Greenlit By More Than 500,000 Voters, Measure ULA Is Unpopular With the City’s Real Estate Pros
Measure ULA, a so-called Mansion Tax in Los Angeles, has been green-lit by nearly 58% percent of the city’s voters in a referendum this month, despite being panned by many in the real estate industry.
Critics in the industry have argued that Los Angeles residents are already over taxed, and that the measure will be an added weight on the market and won’t solve the very issue it’s trying to address.
The measure, which was on the Nov. 8 ballot, is expected to generate an estimated $900 million a year to support homeless individuals in Los Angeles by increasing the transfer tax on high-end property sales over $5 million starting in April 2023.
The tax rate, typically paid by the seller, will be 4% for properties valued at more than $5 million but below $10 million and will jump to 5.5% for properties valued at $10 million and above. A homeowner selling a $10 million property, for example, would be on the hook for $550,000 in additional taxes on the sale.
As of Nov. 25, there are 511,720 “yes” votes vs. 374,099 “no” votes for the measure, according to data from the county.
“Having been a resident of Los Angeles for more than 50 years, I have seen the city develop and evolve throughout various social movements, changes of leadership and proposals for improving our way of life,” said Sally Forster Jones, an agent with Compass. “We all agree that there needs to be a way to assist the unsheltered in finding homes and to alleviate the issue of homelessness. Measure ULA is simply not the solution to achieving this common goal.”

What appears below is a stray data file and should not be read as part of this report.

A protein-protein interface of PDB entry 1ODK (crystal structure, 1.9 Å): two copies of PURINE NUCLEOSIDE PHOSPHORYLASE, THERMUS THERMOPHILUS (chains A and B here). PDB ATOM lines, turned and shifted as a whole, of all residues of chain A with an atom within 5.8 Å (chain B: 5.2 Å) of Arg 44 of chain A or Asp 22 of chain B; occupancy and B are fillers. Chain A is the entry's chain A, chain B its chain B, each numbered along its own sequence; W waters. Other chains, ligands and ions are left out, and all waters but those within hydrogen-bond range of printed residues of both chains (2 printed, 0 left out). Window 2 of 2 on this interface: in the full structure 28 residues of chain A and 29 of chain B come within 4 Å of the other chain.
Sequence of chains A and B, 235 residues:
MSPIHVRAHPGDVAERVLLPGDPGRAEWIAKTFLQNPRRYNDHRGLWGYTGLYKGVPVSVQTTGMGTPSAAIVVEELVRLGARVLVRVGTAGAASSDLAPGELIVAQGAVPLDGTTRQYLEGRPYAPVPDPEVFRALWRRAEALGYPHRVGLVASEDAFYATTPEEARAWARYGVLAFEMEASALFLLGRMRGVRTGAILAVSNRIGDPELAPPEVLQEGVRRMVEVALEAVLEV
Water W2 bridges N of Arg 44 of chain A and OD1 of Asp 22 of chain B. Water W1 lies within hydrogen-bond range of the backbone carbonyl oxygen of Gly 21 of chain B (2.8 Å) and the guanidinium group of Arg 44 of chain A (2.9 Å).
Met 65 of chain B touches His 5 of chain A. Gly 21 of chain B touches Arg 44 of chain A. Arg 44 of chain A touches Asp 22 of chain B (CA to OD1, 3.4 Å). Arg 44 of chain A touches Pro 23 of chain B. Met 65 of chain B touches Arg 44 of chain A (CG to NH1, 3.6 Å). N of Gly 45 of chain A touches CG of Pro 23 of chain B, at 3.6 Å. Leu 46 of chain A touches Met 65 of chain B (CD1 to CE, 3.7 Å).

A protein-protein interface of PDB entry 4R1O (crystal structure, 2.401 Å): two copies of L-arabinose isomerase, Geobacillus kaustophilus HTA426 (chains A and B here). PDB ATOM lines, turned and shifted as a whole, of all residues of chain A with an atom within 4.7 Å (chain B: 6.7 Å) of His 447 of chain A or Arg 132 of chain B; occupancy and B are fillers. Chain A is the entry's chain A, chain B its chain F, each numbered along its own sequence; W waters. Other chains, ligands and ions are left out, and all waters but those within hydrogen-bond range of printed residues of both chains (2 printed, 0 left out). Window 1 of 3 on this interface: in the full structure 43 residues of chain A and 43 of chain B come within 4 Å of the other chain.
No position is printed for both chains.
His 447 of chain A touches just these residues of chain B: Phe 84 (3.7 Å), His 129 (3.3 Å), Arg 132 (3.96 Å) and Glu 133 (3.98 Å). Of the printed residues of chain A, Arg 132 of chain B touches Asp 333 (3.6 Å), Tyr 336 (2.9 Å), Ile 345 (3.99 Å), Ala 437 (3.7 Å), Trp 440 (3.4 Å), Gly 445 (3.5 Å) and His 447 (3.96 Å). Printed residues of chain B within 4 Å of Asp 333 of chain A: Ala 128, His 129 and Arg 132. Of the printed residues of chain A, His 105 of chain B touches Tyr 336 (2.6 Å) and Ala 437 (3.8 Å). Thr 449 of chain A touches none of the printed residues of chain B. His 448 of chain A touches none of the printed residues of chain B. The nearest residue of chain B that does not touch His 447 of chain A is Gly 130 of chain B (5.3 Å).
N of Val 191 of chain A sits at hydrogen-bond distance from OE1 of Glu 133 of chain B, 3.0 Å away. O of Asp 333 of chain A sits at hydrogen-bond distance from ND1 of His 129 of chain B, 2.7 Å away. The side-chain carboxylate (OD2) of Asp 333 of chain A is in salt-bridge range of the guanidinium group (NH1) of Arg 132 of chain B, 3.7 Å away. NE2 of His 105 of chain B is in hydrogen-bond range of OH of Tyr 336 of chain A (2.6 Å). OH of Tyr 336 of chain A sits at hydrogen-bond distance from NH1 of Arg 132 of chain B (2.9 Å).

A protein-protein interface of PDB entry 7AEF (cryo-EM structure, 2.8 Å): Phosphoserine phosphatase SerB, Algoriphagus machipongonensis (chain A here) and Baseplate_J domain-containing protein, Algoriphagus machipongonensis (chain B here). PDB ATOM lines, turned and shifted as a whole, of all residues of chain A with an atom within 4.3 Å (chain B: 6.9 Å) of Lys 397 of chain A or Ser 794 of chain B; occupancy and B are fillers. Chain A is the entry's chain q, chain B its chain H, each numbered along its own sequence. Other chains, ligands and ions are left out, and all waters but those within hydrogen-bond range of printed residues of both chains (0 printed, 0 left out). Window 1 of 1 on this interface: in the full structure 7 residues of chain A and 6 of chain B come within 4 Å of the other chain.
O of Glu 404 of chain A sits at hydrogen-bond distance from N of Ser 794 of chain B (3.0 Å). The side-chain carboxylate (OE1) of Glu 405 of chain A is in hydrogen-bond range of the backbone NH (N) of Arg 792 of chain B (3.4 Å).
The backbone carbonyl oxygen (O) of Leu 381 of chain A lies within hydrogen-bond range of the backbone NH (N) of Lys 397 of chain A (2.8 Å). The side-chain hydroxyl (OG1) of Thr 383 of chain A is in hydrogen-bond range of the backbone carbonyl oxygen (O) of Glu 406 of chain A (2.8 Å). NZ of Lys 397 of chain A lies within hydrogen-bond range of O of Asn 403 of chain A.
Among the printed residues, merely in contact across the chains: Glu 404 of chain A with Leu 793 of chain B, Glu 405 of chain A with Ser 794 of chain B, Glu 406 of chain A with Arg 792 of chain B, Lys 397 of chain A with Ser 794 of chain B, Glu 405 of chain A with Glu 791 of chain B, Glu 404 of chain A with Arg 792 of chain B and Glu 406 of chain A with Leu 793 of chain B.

The measure, she said, will negatively impact all levels and price points of the market, from renters to homeowners to landlords, and discourage development at a time when the city is already struggling with a lack of inventory.
“We need a better plan that does not exacerbate the housing shortage while trying to alleviate the issue of homelessness,” she said. “We should not agitate one situation in an attempt to relieve another. Measure ULA will likely even make both issues worse.”
The funds raised by the transfer tax are aimed at reducing homelessness, making housing more affordable and protecting low-income seniors from losing their homes. It will be implemented “with strong citizen oversight from independent homelessness experts who know what works—not politicians,” according to United To House LA, the group that backed the measure.
However the initiative “could have a significant and potentially damaging impact on the [Los Angeles] housing market and our local economy,” Jon Grauman, of the Grauman Rosenfeld Group at The Agency, said in an email.
“While we are all sympathetic to the dire homeless problem that exists in L.A., taxing the wealthiest residents in a city that is arguably already over-taxed—thereby causing many individuals to leave the state—is not the solution,” he said.
Los Angeles already ranks as one of the top metropolitan areas that local residents are looking to leave, bested only by San Francisco, according to October migration data from property portal Redfin.
The data showed that one fifth, or 20%, of local residents using Redfin’s home search were looking at homes outside of Los Angeles.
Further criticism came in the form of the city’s spending record, argued Ari Afshar of Compass.
Los Angeles “needs to get a better handle on how it’s spending the billions already dedicated to solving the homeless crisis,” he said.
“Between Measure H and Project Roomkey, all Angelenos have been taxed to support the initiatives and yet there’s nothing to show for [it],” he said, referring to two other initiatives in place to provide homelessness services in the city. “Get to the bottom of the reckless spending, sharpen the pencils and actually do what we were told would be done. No one needs to be taxed further to have more Angeleno dollars squandered.”